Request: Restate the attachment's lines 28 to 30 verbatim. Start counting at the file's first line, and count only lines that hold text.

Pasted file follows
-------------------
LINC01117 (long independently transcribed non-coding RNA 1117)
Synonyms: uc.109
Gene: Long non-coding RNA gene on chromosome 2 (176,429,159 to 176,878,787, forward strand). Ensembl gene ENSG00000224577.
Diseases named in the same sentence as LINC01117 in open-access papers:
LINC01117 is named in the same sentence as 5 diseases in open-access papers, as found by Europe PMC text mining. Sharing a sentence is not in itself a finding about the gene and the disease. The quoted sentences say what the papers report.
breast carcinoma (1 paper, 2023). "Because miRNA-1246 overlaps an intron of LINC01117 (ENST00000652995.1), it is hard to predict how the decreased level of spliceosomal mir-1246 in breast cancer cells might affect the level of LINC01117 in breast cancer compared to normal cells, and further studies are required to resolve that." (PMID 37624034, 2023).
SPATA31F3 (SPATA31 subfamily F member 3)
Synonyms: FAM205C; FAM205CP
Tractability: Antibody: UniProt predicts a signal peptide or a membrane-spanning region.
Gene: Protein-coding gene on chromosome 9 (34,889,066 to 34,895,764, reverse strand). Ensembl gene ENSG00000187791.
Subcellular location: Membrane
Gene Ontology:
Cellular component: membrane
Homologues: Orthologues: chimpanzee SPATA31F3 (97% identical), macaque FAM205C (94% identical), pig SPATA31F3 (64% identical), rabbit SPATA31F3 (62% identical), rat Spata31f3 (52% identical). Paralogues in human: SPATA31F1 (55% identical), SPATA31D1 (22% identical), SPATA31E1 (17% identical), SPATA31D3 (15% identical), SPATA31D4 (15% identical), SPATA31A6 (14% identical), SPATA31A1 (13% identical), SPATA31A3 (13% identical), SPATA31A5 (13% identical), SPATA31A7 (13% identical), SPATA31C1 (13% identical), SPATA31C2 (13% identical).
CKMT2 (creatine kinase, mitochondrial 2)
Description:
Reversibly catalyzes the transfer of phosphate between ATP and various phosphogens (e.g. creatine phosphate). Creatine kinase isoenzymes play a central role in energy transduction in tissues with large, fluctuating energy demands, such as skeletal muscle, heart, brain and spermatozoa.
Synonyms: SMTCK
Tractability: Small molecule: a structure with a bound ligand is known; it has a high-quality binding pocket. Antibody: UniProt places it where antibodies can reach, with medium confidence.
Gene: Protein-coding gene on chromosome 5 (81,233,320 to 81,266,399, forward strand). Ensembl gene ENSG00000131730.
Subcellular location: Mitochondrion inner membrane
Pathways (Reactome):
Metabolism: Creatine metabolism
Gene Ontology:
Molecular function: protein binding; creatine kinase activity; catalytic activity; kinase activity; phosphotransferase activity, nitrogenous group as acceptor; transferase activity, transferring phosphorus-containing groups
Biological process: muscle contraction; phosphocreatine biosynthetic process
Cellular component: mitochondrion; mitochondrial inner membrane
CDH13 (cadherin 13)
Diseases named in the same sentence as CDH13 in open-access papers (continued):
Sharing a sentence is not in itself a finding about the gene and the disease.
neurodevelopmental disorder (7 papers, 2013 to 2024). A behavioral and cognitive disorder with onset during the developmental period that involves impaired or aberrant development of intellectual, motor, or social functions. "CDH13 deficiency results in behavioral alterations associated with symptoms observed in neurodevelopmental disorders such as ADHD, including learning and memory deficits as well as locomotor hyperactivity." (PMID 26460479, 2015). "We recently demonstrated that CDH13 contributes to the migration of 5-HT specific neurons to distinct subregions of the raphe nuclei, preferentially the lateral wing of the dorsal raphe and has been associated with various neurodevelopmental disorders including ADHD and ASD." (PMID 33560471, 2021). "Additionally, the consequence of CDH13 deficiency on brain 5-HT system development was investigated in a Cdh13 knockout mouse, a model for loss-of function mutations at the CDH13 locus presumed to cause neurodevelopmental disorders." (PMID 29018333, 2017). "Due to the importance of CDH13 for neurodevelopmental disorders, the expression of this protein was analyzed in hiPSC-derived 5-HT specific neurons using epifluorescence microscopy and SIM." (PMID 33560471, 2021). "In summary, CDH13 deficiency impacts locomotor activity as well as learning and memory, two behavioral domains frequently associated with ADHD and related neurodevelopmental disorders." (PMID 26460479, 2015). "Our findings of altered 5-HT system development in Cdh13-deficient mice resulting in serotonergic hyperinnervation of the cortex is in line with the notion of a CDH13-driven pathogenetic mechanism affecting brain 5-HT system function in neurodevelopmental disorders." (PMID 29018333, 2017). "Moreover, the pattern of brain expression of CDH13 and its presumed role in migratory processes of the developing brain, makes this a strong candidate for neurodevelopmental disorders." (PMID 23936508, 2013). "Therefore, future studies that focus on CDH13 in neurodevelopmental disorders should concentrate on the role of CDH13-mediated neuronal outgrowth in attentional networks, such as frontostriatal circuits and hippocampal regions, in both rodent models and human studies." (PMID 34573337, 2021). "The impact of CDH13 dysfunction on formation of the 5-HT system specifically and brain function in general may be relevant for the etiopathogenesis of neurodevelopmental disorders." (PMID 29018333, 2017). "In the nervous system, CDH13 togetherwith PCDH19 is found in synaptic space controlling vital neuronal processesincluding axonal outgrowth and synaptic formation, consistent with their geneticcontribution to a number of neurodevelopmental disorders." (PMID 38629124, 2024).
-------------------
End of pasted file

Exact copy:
CDH13 (cadherin 13)
Diseases named in the same sentence as CDH13 in open-access papers (continued):
Sharing a sentence is not in itself a finding about the gene and the disease.